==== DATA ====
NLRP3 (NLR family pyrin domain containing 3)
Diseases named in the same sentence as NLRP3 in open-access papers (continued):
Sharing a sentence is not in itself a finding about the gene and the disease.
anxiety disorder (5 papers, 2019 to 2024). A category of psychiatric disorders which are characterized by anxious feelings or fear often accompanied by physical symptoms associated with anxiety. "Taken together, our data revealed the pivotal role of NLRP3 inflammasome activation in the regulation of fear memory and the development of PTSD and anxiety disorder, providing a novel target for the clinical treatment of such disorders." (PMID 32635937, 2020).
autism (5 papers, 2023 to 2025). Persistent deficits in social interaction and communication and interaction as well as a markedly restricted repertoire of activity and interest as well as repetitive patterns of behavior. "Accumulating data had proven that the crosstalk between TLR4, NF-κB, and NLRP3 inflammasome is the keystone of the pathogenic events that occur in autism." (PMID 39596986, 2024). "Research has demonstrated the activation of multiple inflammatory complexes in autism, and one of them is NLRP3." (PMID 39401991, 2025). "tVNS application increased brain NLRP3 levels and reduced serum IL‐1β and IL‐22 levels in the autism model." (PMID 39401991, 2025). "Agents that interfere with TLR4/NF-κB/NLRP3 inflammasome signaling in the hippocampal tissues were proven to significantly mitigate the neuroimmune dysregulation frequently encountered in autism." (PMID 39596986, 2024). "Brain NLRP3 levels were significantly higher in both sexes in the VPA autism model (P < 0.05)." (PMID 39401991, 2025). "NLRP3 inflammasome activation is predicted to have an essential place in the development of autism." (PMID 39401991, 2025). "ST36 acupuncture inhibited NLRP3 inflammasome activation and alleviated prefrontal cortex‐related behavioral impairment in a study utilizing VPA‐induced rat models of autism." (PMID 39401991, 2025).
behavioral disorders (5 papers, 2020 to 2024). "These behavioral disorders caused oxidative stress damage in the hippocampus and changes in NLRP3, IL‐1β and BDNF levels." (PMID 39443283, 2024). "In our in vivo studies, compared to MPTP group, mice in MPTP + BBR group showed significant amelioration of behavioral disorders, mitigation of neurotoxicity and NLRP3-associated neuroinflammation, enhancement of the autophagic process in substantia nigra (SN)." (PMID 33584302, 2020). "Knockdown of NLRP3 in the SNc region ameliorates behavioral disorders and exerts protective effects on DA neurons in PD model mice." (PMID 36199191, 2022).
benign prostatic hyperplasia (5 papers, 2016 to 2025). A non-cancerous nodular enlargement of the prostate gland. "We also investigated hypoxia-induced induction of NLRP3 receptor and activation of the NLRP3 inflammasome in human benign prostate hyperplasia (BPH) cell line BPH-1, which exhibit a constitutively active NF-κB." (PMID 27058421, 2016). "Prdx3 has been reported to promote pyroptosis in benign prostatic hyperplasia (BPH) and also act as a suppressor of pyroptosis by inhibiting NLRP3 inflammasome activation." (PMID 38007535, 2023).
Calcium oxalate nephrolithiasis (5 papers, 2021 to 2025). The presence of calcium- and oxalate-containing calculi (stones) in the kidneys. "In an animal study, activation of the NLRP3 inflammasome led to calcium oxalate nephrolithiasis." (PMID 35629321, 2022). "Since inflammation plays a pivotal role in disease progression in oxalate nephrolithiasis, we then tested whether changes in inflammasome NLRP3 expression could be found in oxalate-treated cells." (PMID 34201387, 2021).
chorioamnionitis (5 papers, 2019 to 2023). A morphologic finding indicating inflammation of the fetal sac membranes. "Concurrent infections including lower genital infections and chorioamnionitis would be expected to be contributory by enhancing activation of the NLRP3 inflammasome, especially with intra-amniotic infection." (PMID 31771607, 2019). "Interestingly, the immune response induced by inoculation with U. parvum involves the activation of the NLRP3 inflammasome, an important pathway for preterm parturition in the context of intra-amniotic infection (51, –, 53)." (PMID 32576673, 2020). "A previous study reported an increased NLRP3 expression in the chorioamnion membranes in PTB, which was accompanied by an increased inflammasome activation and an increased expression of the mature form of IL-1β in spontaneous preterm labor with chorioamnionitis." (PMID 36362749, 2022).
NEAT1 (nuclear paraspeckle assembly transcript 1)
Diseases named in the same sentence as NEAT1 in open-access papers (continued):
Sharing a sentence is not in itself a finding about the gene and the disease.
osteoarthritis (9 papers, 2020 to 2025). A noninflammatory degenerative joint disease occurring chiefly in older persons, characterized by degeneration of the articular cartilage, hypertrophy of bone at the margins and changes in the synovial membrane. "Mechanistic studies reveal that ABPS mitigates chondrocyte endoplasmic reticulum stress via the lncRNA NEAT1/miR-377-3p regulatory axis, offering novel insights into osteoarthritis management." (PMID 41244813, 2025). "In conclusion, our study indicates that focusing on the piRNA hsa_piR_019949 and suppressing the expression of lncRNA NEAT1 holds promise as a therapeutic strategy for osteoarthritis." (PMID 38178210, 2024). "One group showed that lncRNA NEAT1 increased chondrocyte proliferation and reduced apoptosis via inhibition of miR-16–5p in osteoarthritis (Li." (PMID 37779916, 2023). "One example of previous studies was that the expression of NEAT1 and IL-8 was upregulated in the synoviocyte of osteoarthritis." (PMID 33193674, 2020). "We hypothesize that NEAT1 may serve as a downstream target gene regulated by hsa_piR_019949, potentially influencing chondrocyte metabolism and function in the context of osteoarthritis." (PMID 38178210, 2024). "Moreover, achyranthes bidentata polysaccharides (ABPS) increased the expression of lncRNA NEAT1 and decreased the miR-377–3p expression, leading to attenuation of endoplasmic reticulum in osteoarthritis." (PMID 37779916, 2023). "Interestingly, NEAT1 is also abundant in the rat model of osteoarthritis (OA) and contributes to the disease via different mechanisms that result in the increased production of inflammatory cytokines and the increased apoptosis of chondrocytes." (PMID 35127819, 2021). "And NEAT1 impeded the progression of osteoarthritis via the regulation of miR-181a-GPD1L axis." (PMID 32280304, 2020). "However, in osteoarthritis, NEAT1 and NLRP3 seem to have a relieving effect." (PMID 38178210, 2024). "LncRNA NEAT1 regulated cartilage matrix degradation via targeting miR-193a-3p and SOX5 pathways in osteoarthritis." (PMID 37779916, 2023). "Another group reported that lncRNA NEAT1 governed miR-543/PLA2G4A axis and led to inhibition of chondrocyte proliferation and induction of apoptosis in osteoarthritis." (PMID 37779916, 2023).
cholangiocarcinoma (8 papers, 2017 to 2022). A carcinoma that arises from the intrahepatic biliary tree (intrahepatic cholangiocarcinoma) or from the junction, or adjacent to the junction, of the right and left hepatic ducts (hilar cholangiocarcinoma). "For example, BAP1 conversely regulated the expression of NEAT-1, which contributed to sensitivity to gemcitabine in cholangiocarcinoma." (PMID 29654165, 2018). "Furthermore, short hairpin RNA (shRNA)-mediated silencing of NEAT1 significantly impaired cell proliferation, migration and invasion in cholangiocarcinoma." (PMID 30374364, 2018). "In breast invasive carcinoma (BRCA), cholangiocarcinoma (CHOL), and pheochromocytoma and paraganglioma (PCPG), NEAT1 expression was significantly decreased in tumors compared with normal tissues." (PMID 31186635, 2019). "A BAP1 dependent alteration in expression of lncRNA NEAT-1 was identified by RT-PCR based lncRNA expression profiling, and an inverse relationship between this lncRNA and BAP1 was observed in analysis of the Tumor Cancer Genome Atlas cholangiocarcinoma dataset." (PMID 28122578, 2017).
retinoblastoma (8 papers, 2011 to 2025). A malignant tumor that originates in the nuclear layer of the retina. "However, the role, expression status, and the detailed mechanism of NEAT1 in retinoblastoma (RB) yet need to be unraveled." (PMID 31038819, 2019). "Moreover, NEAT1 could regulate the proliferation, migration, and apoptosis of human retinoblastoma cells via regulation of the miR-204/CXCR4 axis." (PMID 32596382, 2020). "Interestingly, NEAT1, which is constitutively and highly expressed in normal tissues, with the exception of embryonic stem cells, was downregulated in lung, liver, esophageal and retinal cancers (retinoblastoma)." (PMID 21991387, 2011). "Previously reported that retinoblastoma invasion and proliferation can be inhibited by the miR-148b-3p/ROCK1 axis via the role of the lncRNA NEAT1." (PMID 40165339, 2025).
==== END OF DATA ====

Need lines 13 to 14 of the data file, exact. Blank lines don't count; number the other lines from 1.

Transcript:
osteoarthritis (9 papers, 2020 to 2025). A noninflammatory degenerative joint disease occurring chiefly in older persons, characterized by degeneration of the articular cartilage, hypertrophy of bone at the margins and changes in the synovial membrane. "Mechanistic studies reveal that ABPS mitigates chondrocyte endoplasmic reticulum stress via the lncRNA NEAT1/miR-377-3p regulatory axis, offering novel insights into osteoarthritis management." (PMID 41244813, 2025). "In conclusion, our study indicates that focusing on the piRNA hsa_piR_019949 and suppressing the expression of lncRNA NEAT1 holds promise as a therapeutic strategy for osteoarthritis." (PMID 38178210, 2024). "One group showed that lncRNA NEAT1 increased chondrocyte proliferation and reduced apoptosis via inhibition of miR-16–5p in osteoarthritis (Li." (PMID 37779916, 2023). "One example of previous studies was that the expression of NEAT1 and IL-8 was upregulated in the synoviocyte of osteoarthritis." (PMID 33193674, 2020). "We hypothesize that NEAT1 may serve as a downstream target gene regulated by hsa_piR_019949, potentially influencing chondrocyte metabolism and function in the context of osteoarthritis." (PMID 38178210, 2024). "Moreover, achyranthes bidentata polysaccharides (ABPS) increased the expression of lncRNA NEAT1 and decreased the miR-377–3p expression, leading to attenuation of endoplasmic reticulum in osteoarthritis." (PMID 37779916, 2023). "Interestingly, NEAT1 is also abundant in the rat model of osteoarthritis (OA) and contributes to the disease via different mechanisms that result in the increased production of inflammatory cytokines and the increased apoptosis of chondrocytes." (PMID 35127819, 2021). "And NEAT1 impeded the progression of osteoarthritis via the regulation of miR-181a-GPD1L axis." (PMID 32280304, 2020). "However, in osteoarthritis, NEAT1 and NLRP3 seem to have a relieving effect." (PMID 38178210, 2024). "LncRNA NEAT1 regulated cartilage matrix degradation via targeting miR-193a-3p and SOX5 pathways in osteoarthritis." (PMID 37779916, 2023). "Another group reported that lncRNA NEAT1 governed miR-543/PLA2G4A axis and led to inhibition of chondrocyte proliferation and induction of apoptosis in osteoarthritis." (PMID 37779916, 2023).
cholangiocarcinoma (8 papers, 2017 to 2022). A carcinoma that arises from the intrahepatic biliary tree (intrahepatic cholangiocarcinoma) or from the junction, or adjacent to the junction, of the right and left hepatic ducts (hilar cholangiocarcinoma). "For example, BAP1 conversely regulated the expression of NEAT-1, which contributed to sensitivity to gemcitabine in cholangiocarcinoma." (PMID 29654165, 2018). "Furthermore, short hairpin RNA (shRNA)-mediated silencing of NEAT1 significantly impaired cell proliferation, migration and invasion in cholangiocarcinoma." (PMID 30374364, 2018). "In breast invasive carcinoma (BRCA), cholangiocarcinoma (CHOL), and pheochromocytoma and paraganglioma (PCPG), NEAT1 expression was significantly decreased in tumors compared with normal tissues." (PMID 31186635, 2019). "A BAP1 dependent alteration in expression of lncRNA NEAT-1 was identified by RT-PCR based lncRNA expression profiling, and an inverse relationship between this lncRNA and BAP1 was observed in analysis of the Tumor Cancer Genome Atlas cholangiocarcinoma dataset." (PMID 28122578, 2017).